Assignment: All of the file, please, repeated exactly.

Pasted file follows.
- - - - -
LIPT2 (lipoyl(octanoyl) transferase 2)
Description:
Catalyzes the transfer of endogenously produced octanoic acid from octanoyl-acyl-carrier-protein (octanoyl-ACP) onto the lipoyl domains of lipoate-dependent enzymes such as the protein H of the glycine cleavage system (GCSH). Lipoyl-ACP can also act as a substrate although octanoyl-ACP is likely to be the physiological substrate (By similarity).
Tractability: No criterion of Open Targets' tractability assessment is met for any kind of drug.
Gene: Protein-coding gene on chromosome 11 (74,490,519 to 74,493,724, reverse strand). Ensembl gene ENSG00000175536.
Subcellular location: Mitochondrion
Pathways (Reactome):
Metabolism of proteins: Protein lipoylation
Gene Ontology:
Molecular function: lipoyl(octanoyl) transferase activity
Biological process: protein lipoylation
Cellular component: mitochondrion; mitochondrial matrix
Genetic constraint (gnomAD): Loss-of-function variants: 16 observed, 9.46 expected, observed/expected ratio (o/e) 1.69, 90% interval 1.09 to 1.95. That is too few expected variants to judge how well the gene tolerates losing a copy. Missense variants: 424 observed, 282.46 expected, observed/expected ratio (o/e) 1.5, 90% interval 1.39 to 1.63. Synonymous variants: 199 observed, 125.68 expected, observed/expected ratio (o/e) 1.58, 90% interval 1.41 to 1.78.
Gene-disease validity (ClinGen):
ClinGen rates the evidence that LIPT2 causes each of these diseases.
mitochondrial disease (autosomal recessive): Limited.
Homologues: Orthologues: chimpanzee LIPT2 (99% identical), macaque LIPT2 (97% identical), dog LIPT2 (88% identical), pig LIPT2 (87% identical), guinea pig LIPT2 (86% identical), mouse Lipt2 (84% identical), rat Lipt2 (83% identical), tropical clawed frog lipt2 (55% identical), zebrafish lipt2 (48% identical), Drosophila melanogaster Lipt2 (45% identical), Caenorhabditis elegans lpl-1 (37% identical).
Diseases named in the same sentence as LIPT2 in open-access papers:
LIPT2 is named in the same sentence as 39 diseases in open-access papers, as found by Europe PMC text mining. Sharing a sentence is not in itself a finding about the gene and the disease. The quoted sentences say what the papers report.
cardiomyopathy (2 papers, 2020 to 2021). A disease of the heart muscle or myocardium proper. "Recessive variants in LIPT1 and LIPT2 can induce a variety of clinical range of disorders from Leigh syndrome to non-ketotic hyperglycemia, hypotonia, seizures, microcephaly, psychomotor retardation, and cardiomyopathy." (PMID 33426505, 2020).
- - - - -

LIPT2 (lipoyl(octanoyl) transferase 2)
Description:
Catalyzes the transfer of endogenously produced octanoic acid from octanoyl-acyl-carrier-protein (octanoyl-ACP) onto the lipoyl domains of lipoate-dependent enzymes such as the protein H of the glycine cleavage system (GCSH). Lipoyl-ACP can also act as a substrate although octanoyl-ACP is likely to be the physiological substrate (By similarity).
Tractability: No criterion of Open Targets' tractability assessment is met for any kind of drug.
Gene: Protein-coding gene on chromosome 11 (74,490,519 to 74,493,724, reverse strand). Ensembl gene ENSG00000175536.
Subcellular location: Mitochondrion
Pathways (Reactome):
Metabolism of proteins: Protein lipoylation
Gene Ontology:
Molecular function: lipoyl(octanoyl) transferase activity
Biological process: protein lipoylation
Cellular component: mitochondrion; mitochondrial matrix
Genetic constraint (gnomAD): Loss-of-function variants: 16 observed, 9.46 expected, observed/expected ratio (o/e) 1.69, 90% interval 1.09 to 1.95. That is too few expected variants to judge how well the gene tolerates losing a copy. Missense variants: 424 observed, 282.46 expected, observed/expected ratio (o/e) 1.5, 90% interval 1.39 to 1.63. Synonymous variants: 199 observed, 125.68 expected, observed/expected ratio (o/e) 1.58, 90% interval 1.41 to 1.78.
Gene-disease validity (ClinGen):
ClinGen rates the evidence that LIPT2 causes each of these diseases.
mitochondrial disease (autosomal recessive): Limited.
Homologues: Orthologues: chimpanzee LIPT2 (99% identical), macaque LIPT2 (97% identical), dog LIPT2 (88% identical), pig LIPT2 (87% identical), guinea pig LIPT2 (86% identical), mouse Lipt2 (84% identical), rat Lipt2 (83% identical), tropical clawed frog lipt2 (55% identical), zebrafish lipt2 (48% identical), Drosophila melanogaster Lipt2 (45% identical), Caenorhabditis elegans lpl-1 (37% identical).
Diseases named in the same sentence as LIPT2 in open-access papers:
LIPT2 is named in the same sentence as 39 diseases in open-access papers, as found by Europe PMC text mining. Sharing a sentence is not in itself a finding about the gene and the disease. The quoted sentences say what the papers report.
cardiomyopathy (2 papers, 2020 to 2021). A disease of the heart muscle or myocardium proper. "Recessive variants in LIPT1 and LIPT2 can induce a variety of clinical range of disorders from Leigh syndrome to non-ketotic hyperglycemia, hypotonia, seizures, microcephaly, psychomotor retardation, and cardiomyopathy." (PMID 33426505, 2020).